Challenge: Existing land uses, consisting of outdated strip centers, over parked big boxes, and automobile-oriented businesses, do not invite a walkable, activated atmosphere on Folsom Boulevard. Land values and market conditions do not support the long-term vision both for residential and commercial development and limited parcel sizes, fragmented ownership and lack of property owner vision/ambitions are limiting active development.

Vision: Create authentic placemaking that will transform Folsom Boulevard into a vibrant commercial corridor.

Potential Projects:

  • Placemaking that will transform Folsom Boulevard into a vibrant urban and commercial corridor
  • Construct housing opportunity on a 1-acre parcel
  • Pop-up activity center in the Mills Station shopping center – entertainment/ public activity/art focused that does not create new competition to existing businesses)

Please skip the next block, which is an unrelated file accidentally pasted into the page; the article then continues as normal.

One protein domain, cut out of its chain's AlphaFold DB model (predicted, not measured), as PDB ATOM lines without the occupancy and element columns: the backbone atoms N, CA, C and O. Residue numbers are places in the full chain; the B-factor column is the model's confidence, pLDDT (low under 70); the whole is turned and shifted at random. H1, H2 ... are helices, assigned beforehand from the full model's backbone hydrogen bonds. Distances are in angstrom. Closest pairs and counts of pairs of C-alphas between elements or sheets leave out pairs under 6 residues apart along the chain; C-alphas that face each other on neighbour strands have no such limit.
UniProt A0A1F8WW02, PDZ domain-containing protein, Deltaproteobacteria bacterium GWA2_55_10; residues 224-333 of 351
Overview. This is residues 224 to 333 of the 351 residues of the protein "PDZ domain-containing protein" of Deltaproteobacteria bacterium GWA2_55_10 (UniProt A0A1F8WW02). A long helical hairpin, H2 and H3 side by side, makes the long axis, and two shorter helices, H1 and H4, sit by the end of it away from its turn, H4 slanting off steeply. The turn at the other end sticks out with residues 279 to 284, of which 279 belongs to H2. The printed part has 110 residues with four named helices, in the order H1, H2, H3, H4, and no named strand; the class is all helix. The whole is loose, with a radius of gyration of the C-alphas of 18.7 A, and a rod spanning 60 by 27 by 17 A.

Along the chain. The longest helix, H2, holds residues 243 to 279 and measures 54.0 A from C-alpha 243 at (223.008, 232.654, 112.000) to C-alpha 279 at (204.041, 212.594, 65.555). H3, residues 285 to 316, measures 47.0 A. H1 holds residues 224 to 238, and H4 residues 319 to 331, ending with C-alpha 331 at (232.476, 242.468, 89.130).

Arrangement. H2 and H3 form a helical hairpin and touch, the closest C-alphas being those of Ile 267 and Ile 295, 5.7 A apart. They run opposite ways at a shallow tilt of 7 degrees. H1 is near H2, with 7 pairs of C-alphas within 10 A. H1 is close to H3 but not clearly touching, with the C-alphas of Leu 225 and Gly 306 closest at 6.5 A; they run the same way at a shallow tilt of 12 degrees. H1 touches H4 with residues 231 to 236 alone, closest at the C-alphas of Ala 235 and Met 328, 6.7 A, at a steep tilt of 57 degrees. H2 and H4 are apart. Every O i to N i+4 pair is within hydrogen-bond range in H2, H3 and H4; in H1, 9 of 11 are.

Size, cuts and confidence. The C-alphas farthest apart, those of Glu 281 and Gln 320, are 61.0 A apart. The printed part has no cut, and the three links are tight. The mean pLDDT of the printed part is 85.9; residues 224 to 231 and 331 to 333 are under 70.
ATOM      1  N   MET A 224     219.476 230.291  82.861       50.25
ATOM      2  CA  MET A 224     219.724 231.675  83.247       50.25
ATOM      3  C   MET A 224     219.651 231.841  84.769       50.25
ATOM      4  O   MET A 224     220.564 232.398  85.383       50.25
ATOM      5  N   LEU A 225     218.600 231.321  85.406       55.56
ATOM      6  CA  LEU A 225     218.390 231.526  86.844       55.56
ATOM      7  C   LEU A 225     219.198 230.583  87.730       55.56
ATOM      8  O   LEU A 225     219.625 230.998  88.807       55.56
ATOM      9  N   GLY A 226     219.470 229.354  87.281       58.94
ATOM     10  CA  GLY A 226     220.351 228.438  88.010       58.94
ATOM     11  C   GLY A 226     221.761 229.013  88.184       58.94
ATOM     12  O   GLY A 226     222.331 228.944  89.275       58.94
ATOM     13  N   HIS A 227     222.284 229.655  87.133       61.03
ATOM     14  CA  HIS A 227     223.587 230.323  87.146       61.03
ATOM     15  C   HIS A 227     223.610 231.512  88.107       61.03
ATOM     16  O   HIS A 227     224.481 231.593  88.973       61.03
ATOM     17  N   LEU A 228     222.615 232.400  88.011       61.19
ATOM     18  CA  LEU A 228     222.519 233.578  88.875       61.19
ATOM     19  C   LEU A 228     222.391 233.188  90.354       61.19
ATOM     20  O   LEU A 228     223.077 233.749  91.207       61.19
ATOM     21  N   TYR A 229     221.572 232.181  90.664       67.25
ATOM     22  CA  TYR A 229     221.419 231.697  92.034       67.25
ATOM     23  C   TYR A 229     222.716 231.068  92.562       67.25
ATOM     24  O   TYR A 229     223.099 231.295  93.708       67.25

• Branded theme for the City and Folsom Boulevard
  • An analysis of City fee reductions for infill development and work with Regional San (sewer) and County Zone 40 (water) and other service providers to negotiate reduced infill fees
  • Review development standards and establish either modified infill standards or a process to apply reduced standards to pilot projects

6. Challenge #5 - Yuba City: Bridge Street Corridor

About: The Bridge Street Corridor is a vital arterial for the public to traverse efficiently from Highway 99 to the newly improved 5th Street Bridge providing access to Marysville and beyond. There are a wide variety of retail services, eateries, and residential types that combine to create a unique neighborhood.

Challenge: The City is trying to improve mobility through one of the City’s main thoroughfares and to accommodate the increased traffic volume when the new 5th St Bridge is finished. The City is working to enhance the aesthetic character of the corridor, while improving multi-modal transit options that will incentivize infill project development along the corridor.